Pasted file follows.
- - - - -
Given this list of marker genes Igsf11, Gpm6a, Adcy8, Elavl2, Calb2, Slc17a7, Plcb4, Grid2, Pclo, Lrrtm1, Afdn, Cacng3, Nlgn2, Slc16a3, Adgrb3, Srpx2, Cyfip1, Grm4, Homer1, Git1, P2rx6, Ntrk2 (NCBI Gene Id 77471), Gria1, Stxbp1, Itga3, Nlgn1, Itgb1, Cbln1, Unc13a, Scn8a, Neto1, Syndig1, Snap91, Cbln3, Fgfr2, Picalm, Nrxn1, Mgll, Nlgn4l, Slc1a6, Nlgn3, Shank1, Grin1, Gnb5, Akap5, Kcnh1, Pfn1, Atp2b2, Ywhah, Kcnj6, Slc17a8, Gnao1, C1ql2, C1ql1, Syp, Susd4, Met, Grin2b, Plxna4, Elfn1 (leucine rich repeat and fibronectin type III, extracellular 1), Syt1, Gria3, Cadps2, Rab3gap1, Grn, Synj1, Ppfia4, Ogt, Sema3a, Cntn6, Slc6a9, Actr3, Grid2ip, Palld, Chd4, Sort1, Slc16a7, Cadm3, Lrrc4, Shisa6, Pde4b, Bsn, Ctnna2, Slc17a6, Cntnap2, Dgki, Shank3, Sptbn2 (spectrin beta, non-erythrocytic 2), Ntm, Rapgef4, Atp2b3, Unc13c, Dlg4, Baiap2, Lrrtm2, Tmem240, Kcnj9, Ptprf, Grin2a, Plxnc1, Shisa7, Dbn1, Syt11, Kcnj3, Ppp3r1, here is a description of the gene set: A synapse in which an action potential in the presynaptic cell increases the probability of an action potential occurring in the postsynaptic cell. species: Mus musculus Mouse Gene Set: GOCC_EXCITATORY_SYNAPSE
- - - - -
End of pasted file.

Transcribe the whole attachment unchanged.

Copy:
Given this list of marker genes Igsf11, Gpm6a, Adcy8, Elavl2, Calb2, Slc17a7, Plcb4, Grid2, Pclo, Lrrtm1, Afdn, Cacng3, Nlgn2, Slc16a3, Adgrb3, Srpx2, Cyfip1, Grm4, Homer1, Git1, P2rx6, Ntrk2 (NCBI Gene Id 77471), Gria1, Stxbp1, Itga3, Nlgn1, Itgb1, Cbln1, Unc13a, Scn8a, Neto1, Syndig1, Snap91, Cbln3, Fgfr2, Picalm, Nrxn1, Mgll, Nlgn4l, Slc1a6, Nlgn3, Shank1, Grin1, Gnb5, Akap5, Kcnh1, Pfn1, Atp2b2, Ywhah, Kcnj6, Slc17a8, Gnao1, C1ql2, C1ql1, Syp, Susd4, Met, Grin2b, Plxna4, Elfn1 (leucine rich repeat and fibronectin type III, extracellular 1), Syt1, Gria3, Cadps2, Rab3gap1, Grn, Synj1, Ppfia4, Ogt, Sema3a, Cntn6, Slc6a9, Actr3, Grid2ip, Palld, Chd4, Sort1, Slc16a7, Cadm3, Lrrc4, Shisa6, Pde4b, Bsn, Ctnna2, Slc17a6, Cntnap2, Dgki, Shank3, Sptbn2 (spectrin beta, non-erythrocytic 2), Ntm, Rapgef4, Atp2b3, Unc13c, Dlg4, Baiap2, Lrrtm2, Tmem240, Kcnj9, Ptprf, Grin2a, Plxnc1, Shisa7, Dbn1, Syt11, Kcnj3, Ppp3r1, here is a description of the gene set: A synapse in which an action potential in the presynaptic cell increases the probability of an action potential occurring in the postsynaptic cell. species: Mus musculus Mouse Gene Set: GOCC_EXCITATORY_SYNAPSE